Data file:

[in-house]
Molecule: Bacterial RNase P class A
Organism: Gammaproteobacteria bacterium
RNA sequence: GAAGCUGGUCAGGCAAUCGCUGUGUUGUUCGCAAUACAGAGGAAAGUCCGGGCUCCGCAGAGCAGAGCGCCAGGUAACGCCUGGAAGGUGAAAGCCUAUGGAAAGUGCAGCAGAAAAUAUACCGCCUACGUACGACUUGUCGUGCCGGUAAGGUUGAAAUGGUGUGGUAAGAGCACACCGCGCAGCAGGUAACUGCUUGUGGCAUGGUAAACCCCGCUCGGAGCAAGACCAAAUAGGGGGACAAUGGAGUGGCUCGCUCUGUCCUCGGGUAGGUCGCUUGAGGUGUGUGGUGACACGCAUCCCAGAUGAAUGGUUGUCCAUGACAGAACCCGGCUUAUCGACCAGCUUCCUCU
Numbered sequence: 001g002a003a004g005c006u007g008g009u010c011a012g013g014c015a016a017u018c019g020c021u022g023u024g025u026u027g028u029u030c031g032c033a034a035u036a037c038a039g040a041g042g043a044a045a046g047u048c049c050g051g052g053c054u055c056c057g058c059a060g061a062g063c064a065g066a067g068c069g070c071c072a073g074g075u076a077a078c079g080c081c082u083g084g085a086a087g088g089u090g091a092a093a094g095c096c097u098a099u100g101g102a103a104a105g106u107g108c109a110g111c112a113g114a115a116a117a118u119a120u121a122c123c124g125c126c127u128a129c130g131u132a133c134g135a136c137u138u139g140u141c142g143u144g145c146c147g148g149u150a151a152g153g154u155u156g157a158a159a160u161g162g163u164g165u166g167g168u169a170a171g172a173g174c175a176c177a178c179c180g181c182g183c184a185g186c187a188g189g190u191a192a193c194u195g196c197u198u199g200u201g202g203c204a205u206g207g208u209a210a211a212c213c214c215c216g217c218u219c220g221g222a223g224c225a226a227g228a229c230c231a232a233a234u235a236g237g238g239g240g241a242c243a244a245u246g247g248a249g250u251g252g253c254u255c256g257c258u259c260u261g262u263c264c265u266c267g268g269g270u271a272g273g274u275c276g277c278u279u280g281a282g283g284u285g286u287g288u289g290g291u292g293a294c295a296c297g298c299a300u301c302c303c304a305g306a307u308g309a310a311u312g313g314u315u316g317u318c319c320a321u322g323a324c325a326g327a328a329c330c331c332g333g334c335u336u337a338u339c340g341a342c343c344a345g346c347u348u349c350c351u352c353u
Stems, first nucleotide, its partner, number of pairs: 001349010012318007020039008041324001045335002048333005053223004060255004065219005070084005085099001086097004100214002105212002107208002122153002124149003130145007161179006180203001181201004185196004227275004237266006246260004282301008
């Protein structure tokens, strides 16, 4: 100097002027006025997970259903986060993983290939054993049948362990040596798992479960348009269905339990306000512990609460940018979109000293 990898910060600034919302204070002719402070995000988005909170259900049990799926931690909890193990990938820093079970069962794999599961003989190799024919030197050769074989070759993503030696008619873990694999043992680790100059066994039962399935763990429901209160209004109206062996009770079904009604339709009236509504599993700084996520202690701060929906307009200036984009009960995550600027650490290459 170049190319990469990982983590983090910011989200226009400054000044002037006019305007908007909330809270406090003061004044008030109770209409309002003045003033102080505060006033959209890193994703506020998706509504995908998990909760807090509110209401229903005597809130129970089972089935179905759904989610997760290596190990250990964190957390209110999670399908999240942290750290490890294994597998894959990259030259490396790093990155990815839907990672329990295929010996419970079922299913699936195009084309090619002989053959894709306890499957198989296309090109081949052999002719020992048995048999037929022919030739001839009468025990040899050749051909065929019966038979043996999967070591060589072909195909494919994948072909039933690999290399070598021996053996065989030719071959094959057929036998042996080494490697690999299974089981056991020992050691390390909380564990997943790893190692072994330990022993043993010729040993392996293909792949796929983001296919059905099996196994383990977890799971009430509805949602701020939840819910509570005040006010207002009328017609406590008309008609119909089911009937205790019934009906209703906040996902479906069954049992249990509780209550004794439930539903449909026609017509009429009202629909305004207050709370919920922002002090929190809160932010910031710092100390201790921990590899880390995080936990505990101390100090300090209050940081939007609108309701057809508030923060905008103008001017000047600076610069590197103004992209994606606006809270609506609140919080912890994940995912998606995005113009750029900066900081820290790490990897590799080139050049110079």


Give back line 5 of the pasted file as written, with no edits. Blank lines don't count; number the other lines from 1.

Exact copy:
Numbered sequence: 001g002a003a004g005c006u007g008g009u010c011a012g013g014c015a016a017u018c019g020c021u022g023u024g025u026u027g028u029u030c031g032c033a034a035u036a037c038a039g040a041g042g043a044a045a046g047u048c049c050g051g052g053c054u055c056c057g058c059a060g061a062g063c064a065g066a067g068c069g070c071c072a073g074g075u076a077a078c079g080c081c082u083g084g085a086a087g088g089u090g091a092a093a094g095c096c097u098a099u100g101g102a103a104a105g106u107g108c109a110g111c112a113g114a115a116a117a118u119a120u121a122c123c124g125c126c127u128a129c130g131u132a133c134g135a136c137u138u139g140u141c142g143u144g145c146c147g148g149u150a151a152g153g154u155u156g157a158a159a160u161g162g163u164g165u166g167g168u169a170a171g172a173g174c175a176c177a178c179c180g181c182g183c184a185g186c187a188g189g190u191a192a193c194u195g196c197u198u199g200u201g202g203c204a205u206g207g208u209a210a211a212c213c214c215c216g217c218u219c220g221g222a223g224c225a226a227g228a229c230c231a232a233a234u235a236g237g238g239g240g241a242c243a244a245u246g247g248a249g250u251g252g253c254u255c256g257c258u259c260u261g262u263c264c265u266c267g268g269g270u271a272g273g274u275c276g277c278u279u280g281a282g283g284u285g286u287g288u289g290g291u292g293a294c295a296c297g298c299a300u301c302c303c304a305g306a307u308g309a310a311u312g313g314u315u316g317u318c319c320a321u322g323a324c325a326g327a328a329c330c331c332g333g334c335u336u337a338u339c340g341a342c343c344a345g346c347u348u349c350c351u352c353u